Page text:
[clickToTweet tweet=”Find affiliate products that fit your expertise and then share your knowledge with the world” quote=”Find affiliate products that fit your expertise and then share your knowledge with the world”]
Everyone is an expert in something, so now’s the time to figure out what that may be.Maybe you’re a fashion expert or a recipe whiz. Or maybe you’re a DIY expert, travel expert or a crafting expert. Maybe you know pretty much everything there is to know about how to entertain three-year-olds. Maybe you’re an extreme couponer or you know the tricks for getting the best deals at TJ Maxx. Whatever it is, find affiliate products that fit your expertise and then share your knowledge with the world. Write how-to guides. Write manuals. Write must-have lists. Answer people’s questions with new blog posts. Be an expert in your blogging niche. Own it. And then figure out how you can get paid for your expertise by including affiliate links in your post.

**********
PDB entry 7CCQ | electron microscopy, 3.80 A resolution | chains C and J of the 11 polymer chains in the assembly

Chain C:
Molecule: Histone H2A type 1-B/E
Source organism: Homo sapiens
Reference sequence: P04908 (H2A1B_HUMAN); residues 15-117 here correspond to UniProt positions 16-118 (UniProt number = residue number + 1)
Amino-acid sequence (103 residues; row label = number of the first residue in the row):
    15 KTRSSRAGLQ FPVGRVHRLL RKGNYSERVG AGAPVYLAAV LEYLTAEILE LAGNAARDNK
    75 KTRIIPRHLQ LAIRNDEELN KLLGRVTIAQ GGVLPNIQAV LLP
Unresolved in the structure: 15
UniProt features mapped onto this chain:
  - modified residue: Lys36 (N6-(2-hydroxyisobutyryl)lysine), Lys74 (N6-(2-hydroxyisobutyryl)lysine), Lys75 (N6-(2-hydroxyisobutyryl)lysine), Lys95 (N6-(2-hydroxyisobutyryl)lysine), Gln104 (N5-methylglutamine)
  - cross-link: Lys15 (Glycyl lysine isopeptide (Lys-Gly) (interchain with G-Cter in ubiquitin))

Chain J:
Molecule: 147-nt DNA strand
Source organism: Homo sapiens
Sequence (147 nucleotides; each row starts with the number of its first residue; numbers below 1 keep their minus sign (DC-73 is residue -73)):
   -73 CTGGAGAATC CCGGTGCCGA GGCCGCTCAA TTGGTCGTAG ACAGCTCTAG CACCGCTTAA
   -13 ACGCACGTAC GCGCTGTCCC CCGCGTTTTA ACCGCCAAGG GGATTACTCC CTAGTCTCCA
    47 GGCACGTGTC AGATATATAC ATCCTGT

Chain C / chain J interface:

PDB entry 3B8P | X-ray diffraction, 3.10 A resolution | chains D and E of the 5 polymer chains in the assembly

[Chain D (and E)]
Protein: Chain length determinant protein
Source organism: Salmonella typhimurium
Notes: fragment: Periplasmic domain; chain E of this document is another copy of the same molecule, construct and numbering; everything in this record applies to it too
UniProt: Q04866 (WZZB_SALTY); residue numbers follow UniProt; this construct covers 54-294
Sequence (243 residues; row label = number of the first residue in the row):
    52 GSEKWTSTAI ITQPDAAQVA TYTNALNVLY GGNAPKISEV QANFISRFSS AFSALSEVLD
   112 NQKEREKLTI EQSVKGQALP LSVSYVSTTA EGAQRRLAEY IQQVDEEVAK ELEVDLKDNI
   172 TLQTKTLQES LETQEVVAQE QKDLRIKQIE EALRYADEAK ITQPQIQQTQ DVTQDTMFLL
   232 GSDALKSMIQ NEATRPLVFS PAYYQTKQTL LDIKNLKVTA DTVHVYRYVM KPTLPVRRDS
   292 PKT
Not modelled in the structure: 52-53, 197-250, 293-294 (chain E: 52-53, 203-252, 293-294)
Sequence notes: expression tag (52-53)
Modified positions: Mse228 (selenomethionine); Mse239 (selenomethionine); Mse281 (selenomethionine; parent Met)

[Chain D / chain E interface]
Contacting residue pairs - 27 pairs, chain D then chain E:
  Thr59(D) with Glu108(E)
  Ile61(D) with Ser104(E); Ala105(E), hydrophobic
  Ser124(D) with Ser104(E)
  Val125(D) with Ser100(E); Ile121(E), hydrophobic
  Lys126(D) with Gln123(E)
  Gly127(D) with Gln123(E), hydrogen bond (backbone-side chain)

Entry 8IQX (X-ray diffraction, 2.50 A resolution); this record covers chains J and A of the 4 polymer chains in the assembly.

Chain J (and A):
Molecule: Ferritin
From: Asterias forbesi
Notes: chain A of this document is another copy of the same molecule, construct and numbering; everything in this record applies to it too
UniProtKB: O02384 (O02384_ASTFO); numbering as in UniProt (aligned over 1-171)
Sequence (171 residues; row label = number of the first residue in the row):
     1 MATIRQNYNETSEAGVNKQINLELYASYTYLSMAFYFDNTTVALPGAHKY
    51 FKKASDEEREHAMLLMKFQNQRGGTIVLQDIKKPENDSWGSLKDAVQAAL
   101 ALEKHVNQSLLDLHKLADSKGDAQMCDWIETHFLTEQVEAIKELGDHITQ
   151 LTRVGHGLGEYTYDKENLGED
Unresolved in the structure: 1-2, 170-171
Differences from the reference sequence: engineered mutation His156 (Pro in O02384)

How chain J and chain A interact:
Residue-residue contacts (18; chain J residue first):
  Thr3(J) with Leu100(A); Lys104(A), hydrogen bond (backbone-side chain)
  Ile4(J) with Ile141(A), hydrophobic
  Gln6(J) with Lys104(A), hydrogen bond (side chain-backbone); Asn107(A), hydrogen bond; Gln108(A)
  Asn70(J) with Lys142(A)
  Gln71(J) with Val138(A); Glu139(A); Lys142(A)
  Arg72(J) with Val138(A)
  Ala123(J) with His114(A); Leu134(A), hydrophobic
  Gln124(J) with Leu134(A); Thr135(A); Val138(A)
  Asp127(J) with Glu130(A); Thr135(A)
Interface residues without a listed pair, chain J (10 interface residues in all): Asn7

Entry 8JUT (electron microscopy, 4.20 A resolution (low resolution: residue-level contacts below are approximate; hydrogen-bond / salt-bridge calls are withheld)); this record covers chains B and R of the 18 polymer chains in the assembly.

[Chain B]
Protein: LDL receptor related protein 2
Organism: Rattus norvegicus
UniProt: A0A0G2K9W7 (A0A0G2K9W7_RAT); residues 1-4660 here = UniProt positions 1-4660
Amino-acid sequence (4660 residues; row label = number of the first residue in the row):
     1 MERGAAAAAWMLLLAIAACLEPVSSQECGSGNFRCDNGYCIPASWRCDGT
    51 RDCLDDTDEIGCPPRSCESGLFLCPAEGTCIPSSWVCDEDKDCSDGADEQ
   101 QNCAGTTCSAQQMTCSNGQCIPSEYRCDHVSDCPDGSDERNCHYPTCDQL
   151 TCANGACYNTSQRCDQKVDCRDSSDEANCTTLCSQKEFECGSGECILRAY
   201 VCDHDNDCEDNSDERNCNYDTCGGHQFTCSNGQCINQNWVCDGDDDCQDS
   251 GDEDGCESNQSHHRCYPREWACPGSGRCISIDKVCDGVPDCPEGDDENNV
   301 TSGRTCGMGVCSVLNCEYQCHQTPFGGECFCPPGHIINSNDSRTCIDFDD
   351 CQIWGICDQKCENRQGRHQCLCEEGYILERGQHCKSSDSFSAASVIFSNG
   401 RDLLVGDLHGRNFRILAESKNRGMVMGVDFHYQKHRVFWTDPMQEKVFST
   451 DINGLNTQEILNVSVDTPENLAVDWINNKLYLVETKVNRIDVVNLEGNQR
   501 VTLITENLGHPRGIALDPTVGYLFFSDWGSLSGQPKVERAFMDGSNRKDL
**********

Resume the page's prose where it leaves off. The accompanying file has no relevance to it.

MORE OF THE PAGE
While there’s no denying that affiliate marketing is about the art of the sale, there are plenty of ways to write blog posts with affiliate links while remaining true to the vibe and tone of your site.
Do Tell: Are there other types of blog posts with affiliate links that you like to write?